Let’s assume we do nothing — cost only increases as a function of time. IF we decide that we need faster infrastructure for broadband services in Australia in 2020 or 2030 — then the cost will far exceed $43 billion [even though this is not the total cost]. Let’s assume we build the project in “incremental” stages across the next 5 governments — then again, the total cost will far exceed the current projected budget. So the argument you present is more likely one of — “never build” — because across the next 30 years — building either a) privately or b) through incremental stages — will ultimately yield a slower, more expensive and poorly spread broadband service which has a higher net cost to consumers. Read this paper as one of many. Australia ranks 14th — Switzerland, Japan, Greece, Korea and many other countries are already implementing FTTH nationally — of course, all these countries are “wasting their time” as well I assume ?

“Where does that argument ‘fail’, what is it about BB infrastructure in 2011 that fails to display Youtube properly?”

Because YouTube is an amorphous website that is constantly increasing it’s data demands. Youtube “works properly” now because it is unable to innovate at a faster rate because services are simply not available to justify the increase in innovation. If Australia had faster access to internet, then YouTube would innovate at a faster rate accordingly which would provide an even greater an immersive experience to the entire community.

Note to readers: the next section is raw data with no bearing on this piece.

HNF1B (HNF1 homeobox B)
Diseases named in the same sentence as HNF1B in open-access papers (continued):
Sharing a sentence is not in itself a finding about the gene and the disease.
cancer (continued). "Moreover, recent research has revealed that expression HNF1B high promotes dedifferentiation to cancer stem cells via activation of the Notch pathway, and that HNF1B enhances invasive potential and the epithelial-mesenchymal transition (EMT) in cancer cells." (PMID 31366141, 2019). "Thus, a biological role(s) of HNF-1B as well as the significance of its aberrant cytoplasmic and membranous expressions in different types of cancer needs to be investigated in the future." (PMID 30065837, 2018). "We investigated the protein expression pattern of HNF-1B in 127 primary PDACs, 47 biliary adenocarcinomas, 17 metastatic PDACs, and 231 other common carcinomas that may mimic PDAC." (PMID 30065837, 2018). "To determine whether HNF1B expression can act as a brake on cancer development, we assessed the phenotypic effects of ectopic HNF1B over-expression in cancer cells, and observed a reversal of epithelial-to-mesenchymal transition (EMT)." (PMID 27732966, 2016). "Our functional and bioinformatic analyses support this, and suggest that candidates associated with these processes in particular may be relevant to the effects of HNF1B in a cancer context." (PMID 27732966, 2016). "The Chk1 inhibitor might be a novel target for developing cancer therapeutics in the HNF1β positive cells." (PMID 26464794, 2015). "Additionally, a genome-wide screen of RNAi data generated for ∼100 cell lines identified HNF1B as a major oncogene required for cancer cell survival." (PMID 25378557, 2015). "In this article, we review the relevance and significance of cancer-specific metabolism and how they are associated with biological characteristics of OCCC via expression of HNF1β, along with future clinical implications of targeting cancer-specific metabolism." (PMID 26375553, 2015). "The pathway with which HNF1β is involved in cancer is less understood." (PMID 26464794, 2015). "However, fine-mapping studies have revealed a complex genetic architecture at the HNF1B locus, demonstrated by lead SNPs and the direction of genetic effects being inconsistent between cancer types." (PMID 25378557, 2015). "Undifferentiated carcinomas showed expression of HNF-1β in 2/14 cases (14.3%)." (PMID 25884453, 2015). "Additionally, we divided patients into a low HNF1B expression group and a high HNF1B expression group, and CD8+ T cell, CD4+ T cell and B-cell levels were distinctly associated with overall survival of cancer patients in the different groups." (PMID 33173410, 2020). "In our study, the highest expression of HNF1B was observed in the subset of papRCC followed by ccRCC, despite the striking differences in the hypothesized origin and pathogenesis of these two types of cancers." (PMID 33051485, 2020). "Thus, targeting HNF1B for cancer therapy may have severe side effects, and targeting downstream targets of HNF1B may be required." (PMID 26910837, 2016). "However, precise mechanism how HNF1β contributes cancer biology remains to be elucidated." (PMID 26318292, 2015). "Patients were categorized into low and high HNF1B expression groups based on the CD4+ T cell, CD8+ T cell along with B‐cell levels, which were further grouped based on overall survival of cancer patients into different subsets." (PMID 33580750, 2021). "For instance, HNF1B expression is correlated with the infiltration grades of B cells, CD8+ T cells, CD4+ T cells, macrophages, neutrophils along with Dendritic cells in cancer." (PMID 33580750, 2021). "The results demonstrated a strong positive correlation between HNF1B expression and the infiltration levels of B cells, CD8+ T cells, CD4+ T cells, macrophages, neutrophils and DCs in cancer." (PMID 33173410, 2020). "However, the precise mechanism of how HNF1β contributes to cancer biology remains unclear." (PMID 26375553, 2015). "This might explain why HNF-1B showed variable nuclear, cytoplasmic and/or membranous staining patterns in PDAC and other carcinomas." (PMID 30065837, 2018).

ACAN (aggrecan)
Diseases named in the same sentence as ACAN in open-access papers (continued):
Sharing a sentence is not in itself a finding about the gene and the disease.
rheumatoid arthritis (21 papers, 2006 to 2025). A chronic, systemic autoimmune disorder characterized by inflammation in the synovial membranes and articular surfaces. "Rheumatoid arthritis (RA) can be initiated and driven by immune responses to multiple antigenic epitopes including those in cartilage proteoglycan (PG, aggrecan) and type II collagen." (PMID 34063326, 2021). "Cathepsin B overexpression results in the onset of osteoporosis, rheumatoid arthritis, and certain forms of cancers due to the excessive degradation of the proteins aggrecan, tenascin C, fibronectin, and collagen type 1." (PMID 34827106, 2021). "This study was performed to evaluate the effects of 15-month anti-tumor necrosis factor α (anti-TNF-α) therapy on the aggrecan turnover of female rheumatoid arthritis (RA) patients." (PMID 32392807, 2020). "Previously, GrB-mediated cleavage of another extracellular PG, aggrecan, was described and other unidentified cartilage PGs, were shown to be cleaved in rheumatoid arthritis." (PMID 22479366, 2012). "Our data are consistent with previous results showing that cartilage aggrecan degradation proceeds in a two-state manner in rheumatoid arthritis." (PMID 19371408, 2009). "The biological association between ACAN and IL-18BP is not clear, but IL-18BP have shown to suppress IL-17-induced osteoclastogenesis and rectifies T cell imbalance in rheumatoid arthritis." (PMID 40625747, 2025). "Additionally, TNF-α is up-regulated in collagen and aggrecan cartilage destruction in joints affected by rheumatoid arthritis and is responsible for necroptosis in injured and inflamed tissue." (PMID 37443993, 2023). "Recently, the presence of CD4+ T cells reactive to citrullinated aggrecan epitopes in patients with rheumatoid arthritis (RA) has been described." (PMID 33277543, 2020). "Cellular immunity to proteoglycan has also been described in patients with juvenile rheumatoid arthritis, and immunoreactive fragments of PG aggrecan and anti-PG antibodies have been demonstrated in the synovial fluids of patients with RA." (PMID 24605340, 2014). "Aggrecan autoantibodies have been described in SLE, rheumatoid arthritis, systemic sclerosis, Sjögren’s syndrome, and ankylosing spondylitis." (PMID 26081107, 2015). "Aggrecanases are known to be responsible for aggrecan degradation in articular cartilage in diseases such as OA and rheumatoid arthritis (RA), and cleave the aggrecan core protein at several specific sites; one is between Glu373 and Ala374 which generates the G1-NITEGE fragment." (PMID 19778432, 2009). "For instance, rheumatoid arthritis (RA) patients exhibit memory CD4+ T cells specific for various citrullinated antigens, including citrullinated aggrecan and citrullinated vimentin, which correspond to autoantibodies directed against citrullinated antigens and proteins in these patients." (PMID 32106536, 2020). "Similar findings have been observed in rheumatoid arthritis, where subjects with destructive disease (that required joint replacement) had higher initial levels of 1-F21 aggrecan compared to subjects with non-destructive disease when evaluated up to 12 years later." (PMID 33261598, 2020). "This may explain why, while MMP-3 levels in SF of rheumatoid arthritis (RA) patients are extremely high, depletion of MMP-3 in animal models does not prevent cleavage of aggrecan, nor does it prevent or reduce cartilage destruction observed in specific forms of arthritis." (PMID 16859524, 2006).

Again, yes youtube works. But no technological innovators want their service to “just work” — they want to innovate and provide a new and immersive experience to their users. In 10 years time, youtube will challenge Television stations just as Hulu.com and NetFlix are already doing in the US. You connect to the Internet directly and consume services across these services — this will become common place and already is becoming common place in the States.

Certainly, if you want to have 1 TV — with shitty non-HD quality video’s displayed at poor resolution — existing services will work fine. DO you really think Mum and Dad who have just bought a new sony 3D television will want to continue along this line ? No. Now let’s assume there are 4 TV’s in the same house — all wanting to consume services at the same rate of consumption ? Again, existing services render this impossible without painful buffering and generally do not justify a family use case.

“Err what, that doesn’t make any sense, is that intentional?”

I’m unclear where you’re confused here. Read my first paragraph — the incremental increase of broadband infrastructure in Australia will be entirely more costly distributed over the next 20 years as opposed to upgrading the entire network as one project. Governments are responsible for pushing society forward as a whole — not providing incremental services to incremental aspects of society which promotes fracture and class separation. This is exactly what the Government is trying to avoid by upgrading the infrastructure in Australia entirely and I strongly applaud this effort.

“Australia is already ranked what?”